Esplanada D. Carlos I – Doca Dos Olivais
1990-005 Lisboa

http://www.oceanario.pt/

Metro: Oriente (when you get out of the station, go towards the Vasco de Gama shopping centre, go through it, you’ll be facing the sea front, the Oceanarium is on your right)
Bus: 5, 10, 19, 21, 28, 50, 68, 81, 82, 85

Opening Hours: 10am-8pm (summer) / 10am-7pm (winter)
Entrance: General 13€ / Seniors 11€ / <3 year old Free / <12 year old 11€
Additional charge for temporary exhibitions. 

Estufas | Lisbon

estufa fria flower
estufa fria lisbon

Estufas in Portuguese mean glasshouses and if you’re anything like me, it’s the kind of words that make your heart sing in every language. If you’re having a stroll through Eduardo VII Park (check out the view over the city while you’re there!), pop by these greenhouses, I think they make for a beautiful, peaceful break after spending the day in the charming hustle and bustle of Lisbon.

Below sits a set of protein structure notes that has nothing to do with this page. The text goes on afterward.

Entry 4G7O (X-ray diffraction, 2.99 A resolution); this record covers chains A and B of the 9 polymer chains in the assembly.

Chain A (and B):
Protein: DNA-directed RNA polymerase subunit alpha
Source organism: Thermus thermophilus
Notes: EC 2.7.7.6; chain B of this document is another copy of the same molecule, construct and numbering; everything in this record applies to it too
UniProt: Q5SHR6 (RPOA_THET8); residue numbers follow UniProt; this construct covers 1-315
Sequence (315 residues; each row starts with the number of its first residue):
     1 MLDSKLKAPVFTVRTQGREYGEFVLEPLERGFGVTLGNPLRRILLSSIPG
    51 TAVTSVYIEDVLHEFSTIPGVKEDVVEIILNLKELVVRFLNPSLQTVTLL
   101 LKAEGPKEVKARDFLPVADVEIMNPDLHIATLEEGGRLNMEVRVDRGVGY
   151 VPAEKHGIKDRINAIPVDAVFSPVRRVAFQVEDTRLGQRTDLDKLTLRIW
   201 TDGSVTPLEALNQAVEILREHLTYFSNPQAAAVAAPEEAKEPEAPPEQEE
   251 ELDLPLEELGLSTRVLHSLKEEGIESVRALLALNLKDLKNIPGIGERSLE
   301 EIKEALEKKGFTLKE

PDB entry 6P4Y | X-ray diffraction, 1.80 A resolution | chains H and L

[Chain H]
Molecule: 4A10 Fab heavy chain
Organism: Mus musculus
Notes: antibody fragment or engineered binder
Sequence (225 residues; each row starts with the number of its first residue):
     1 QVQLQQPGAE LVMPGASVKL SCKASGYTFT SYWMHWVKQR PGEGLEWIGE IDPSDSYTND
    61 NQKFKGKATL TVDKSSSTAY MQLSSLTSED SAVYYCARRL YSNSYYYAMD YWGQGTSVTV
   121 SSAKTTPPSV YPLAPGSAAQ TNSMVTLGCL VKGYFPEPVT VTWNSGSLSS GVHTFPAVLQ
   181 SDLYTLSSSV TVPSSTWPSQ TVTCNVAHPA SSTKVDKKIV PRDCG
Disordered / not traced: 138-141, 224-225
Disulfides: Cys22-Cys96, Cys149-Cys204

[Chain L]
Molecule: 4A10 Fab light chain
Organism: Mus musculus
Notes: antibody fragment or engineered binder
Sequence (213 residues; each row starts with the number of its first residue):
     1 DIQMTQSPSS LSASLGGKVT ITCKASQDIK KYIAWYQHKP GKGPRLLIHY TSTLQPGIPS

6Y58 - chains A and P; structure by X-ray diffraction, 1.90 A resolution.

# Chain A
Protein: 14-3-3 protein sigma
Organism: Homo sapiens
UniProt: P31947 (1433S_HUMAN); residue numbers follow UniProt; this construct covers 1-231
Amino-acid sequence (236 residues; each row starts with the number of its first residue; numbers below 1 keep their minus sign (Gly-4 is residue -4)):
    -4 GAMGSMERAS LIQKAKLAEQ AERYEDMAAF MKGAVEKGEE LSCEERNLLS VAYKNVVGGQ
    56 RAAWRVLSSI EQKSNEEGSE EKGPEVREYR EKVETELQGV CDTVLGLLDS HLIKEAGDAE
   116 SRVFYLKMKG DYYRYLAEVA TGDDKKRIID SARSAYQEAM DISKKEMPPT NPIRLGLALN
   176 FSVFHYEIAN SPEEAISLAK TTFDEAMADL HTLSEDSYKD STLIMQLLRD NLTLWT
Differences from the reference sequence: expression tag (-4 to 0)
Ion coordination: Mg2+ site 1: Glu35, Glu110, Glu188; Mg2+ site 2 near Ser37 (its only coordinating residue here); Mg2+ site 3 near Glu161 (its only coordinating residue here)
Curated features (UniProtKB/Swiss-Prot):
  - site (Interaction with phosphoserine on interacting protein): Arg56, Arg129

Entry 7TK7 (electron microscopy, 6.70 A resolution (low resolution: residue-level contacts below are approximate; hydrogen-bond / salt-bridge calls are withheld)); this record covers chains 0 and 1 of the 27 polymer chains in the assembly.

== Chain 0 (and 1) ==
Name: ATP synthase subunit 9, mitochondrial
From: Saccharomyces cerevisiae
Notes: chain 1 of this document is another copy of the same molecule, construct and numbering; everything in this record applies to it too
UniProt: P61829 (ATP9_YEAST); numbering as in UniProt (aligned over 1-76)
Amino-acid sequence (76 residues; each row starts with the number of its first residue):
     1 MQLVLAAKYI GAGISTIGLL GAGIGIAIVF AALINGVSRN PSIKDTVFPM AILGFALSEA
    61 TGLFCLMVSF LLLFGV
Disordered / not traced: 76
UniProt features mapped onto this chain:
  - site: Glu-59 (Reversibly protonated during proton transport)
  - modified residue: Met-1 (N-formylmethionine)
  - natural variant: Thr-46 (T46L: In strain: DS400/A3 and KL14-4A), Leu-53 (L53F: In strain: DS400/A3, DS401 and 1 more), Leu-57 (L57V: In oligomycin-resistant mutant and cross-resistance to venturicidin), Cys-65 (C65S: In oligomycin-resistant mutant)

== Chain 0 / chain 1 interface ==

estufas statue
cactus estufa quente

The history behind this place is a bit of an interesting one. It was actually meant to be a shelter for the exotic plants imported to adorn the closeby Avenida da Liberdade (Lisbon’s Champs Elysées you could say), but World War I put everything on hold and the plants took roots. Years later, this space was re-discovered and turned into a public greenhouse in 1933.

estufa doce
camelia estufa fria
estufa doce door
estufa doce 3

The Lisbon Estufas comprise of three glasshouses: